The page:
For the following week I did as my dad suggested. I didn't engage my sick Uncle anymore. I continued to empty his urinal and bring him food, but I didn't say any more to him than necessary. Ignoring each other worked well, actually. It made the time go by faster. And, as if God were helping to ease my burden, Uncle Bill's physical health improved quickly. He was able to walk on his own after a few days, then up and down the stairs by himself. After a week he announced he wanted to go home and asked me to drive him to Hartford. I was ecstatic and said sure, when did he want to leave? As soon as possible, he answered, so I dropped everything and we left.
"Am I taking you to the bus station in Hartford?" I asked, confused since we always just dropped him at the bus stop nearest our house.
“No, the Hartford hotel." The pieces of the puzzle started to come together when we pulled up in front of the dilapidated building.
"Help carry my things inside," he ordered, gesturing to the two large black garbage bags he used for suitcases in the backseat.
"Ok," I said skeptically, opening the back door while eyeing the rundown motel. I shifted my focus to the garbage bag I was about to transport. Uncle Bill had failed to tie the hefty bag strings, so it was open and I saw inside. What the fuck? I opened the bag a little more. It was full of fast food napkins. "This is just a bag of napkins?!” I shouted to my crazy relative who was halfway to the door.
"Just bring it!" he commanded. You have got to be fucking kidding me, I thought as I lugged the bag of garbage inside.
"You owe two months rent," the woman behind the bullet proof glass yelled to Uncle Bill. He ignored her.
The inside of this obviously rent-by-the-hour roach motel looked like it was decorated by a 1970s pimp. Bright red wall to wall carpet that looked badly in need of vacuuming lay on the cramped lobby floor. A gaudy, gold-framed mirror hung on the wall, as if to dare people to take an honest look at the choice they were about to make. It reeked of cigarettes, mothballs and headaches.
I followed Uncle Bill up a narrow flight of stairs hugged by two walls like a secret passageway. We got to the second floor and proceeded to his room, which was protected by a heavy, black door that looked like it used to restrain prisoners in solitary confinement. He opened it and I followed him into chaos.
"You've been robbed!” I blurted, before thinking.
His small cell-like room looked like a tornado had hit it. Papers, clothes, take out boxes and trash covered every inch of surface. All of the cabinets in his kitchenette area were open, as if someone had rummaged through quickly looking for something. His single bed sat out of place in the center of the room, its sheet half pulled off it, exposing the cheap plastic mattress. God, I couldn't believe this burly hoarder was related to my grandmother.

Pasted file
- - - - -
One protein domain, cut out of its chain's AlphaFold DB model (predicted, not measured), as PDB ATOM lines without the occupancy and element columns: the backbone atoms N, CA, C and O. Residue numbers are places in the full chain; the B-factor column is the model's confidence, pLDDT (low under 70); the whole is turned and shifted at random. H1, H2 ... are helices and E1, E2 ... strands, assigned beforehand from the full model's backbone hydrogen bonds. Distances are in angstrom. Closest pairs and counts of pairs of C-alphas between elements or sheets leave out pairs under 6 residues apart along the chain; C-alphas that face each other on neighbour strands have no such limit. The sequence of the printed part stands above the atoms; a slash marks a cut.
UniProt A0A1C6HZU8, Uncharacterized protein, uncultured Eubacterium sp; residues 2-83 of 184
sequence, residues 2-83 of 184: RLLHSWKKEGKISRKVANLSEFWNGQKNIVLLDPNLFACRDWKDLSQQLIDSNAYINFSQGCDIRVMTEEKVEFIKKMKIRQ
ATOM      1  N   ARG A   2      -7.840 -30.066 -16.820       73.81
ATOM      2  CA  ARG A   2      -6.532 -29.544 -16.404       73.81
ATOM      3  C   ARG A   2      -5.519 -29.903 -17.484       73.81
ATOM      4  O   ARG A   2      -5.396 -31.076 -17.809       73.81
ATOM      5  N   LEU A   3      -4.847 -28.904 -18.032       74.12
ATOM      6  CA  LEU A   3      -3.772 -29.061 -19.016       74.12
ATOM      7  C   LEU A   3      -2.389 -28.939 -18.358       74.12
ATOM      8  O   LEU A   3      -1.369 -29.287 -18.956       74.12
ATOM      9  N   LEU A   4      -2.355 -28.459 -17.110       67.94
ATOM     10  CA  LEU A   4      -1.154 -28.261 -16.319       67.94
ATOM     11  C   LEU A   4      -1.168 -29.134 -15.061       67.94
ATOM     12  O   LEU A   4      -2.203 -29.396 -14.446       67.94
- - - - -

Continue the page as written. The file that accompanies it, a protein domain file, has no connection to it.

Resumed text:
The land lady appeared in the doorway. "You're two months behind on rent, Bill," she repeated to my Uncle.
"I know, I know!" he impatiently responded.
"He's been in the hospital," I offered, trying to help. She looked at me. She was around his age, maybe mid-to-late sixties, and, though she looked like she had lived, she had a softness about her, as if her hard days were in the past.
"I'm his niece," I introduced myself.
"I didn't know you had family, Bill," the woman said. I liked her. She made this horrible place seem less like a freak show.
"I'll get you your money tomorrow," he answered.
Feeling like my job here was done and fearing that my car had been stolen and sold for scrap metal, I dismissed myself. "Ok, Uncle Bill, call us if you need anything." Automatically, and out of obligation, I gave him a hug, which he was clearly not expecting. "Nice to meet you," I said to the lady, then slipped past her and out the door.
Uncle Bill died a few years later while Gumma was in a nursing home recovering from a broken pelvis from yet another fall. My aunt Mary Jo, and cousins Elizabeth and Mary and I went to the home together to deliver the sad news. Elizabeth and Mary never went to visit Gumma, though they lived less than a mile from the home, so I knew she'd know something was up when we all walked in together. But I am more of a pessimist than she was.
Gumma was seated in her wheelchair out front of the nursing home, as if she were planning a roll-away escape.
"What a nice surprise," she exclaimed, seeing us all walk up. We gave her kisses and hugs, then Mary Jo knelt down beside her and took her hand.
"Bill died today," she said sympathetically. Gumma looked shocked.
"My brother Bill?" she asked. Mary Jo nodded and Gumma broke into tears. Seeing my grandmother cry broke me, and I turned to my cousins and started to sob. Be there for her, the God voice in my head told me, and I swung back around, knelt and took her other hand.
"I'm so sorry, Gumma..." I hugged her. We both sobbed. "I love you," I said. Her sobbing was intense. She sounded like a small girl or a wounded bird. High octave and hurting. The sound of Gumma crying made me weep that much harder. But Gumma quickly pulled herself together.
"Oh, I'm sorry," she apologized for her emotions and wiped away her tears. "I'm just so glad to see you all.”